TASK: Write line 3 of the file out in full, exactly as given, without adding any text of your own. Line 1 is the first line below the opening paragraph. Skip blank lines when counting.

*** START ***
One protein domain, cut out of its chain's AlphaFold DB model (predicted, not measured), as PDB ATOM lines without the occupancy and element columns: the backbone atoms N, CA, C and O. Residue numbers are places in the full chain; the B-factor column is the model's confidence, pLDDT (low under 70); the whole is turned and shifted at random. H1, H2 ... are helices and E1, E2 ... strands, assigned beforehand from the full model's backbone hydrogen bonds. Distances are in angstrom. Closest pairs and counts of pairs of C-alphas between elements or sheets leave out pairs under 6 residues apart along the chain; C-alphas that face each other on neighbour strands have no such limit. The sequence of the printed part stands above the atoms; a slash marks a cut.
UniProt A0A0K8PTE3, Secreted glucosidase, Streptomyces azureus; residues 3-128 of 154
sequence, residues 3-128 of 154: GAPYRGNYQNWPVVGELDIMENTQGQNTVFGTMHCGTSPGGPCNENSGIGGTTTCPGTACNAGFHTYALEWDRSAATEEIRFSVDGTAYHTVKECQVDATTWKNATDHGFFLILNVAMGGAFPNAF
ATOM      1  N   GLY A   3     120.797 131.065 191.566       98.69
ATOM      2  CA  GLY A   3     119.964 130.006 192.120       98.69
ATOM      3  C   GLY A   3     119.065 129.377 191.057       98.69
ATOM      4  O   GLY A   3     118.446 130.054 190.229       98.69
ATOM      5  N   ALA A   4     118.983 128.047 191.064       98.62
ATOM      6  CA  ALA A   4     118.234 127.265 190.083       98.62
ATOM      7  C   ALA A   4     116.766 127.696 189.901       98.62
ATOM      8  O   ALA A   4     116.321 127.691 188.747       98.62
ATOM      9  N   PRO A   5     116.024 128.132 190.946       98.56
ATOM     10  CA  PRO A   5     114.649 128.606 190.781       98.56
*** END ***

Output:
ATOM      1  N   GLY A   3     120.797 131.065 191.566       98.69